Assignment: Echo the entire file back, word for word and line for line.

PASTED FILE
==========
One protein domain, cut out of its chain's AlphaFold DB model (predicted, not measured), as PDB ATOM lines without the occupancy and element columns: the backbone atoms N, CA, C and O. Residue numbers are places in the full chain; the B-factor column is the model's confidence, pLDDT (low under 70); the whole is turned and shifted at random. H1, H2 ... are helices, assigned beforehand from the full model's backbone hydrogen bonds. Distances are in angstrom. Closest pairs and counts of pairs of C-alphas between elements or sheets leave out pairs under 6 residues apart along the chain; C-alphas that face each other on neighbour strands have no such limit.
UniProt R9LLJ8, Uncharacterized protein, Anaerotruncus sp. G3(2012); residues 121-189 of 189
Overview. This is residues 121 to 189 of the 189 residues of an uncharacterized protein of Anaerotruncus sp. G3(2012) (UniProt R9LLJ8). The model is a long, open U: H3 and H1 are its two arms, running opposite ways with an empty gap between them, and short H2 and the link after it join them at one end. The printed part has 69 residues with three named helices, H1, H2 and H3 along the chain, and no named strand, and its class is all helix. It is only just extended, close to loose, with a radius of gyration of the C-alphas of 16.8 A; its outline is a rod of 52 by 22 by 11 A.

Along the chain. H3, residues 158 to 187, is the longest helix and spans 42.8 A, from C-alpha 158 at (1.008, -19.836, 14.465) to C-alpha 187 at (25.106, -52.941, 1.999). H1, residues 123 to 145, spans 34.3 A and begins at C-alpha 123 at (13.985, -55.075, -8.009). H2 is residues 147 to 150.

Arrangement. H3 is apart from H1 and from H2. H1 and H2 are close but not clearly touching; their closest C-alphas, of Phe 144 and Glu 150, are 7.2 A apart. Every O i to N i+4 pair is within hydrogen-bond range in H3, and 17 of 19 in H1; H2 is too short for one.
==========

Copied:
One protein domain, cut out of its chain's AlphaFold DB model (predicted, not measured), as PDB ATOM lines without the occupancy and element columns: the backbone atoms N, CA, C and O. Residue numbers are places in the full chain; the B-factor column is the model's confidence, pLDDT (low under 70); the whole is turned and shifted at random. H1, H2 ... are helices, assigned beforehand from the full model's backbone hydrogen bonds. Distances are in angstrom. Closest pairs and counts of pairs of C-alphas between elements or sheets leave out pairs under 6 residues apart along the chain; C-alphas that face each other on neighbour strands have no such limit.
UniProt R9LLJ8, Uncharacterized protein, Anaerotruncus sp. G3(2012); residues 121-189 of 189
Overview. This is residues 121 to 189 of the 189 residues of an uncharacterized protein of Anaerotruncus sp. G3(2012) (UniProt R9LLJ8). The model is a long, open U: H3 and H1 are its two arms, running opposite ways with an empty gap between them, and short H2 and the link after it join them at one end. The printed part has 69 residues with three named helices, H1, H2 and H3 along the chain, and no named strand, and its class is all helix. It is only just extended, close to loose, with a radius of gyration of the C-alphas of 16.8 A; its outline is a rod of 52 by 22 by 11 A.

Along the chain. H3, residues 158 to 187, is the longest helix and spans 42.8 A, from C-alpha 158 at (1.008, -19.836, 14.465) to C-alpha 187 at (25.106, -52.941, 1.999). H1, residues 123 to 145, spans 34.3 A and begins at C-alpha 123 at (13.985, -55.075, -8.009). H2 is residues 147 to 150.

Arrangement. H3 is apart from H1 and from H2. H1 and H2 are close but not clearly touching; their closest C-alphas, of Phe 144 and Glu 150, are 7.2 A apart. Every O i to N i+4 pair is within hydrogen-bond range in H3, and 17 of 19 in H1; H2 is too short for one.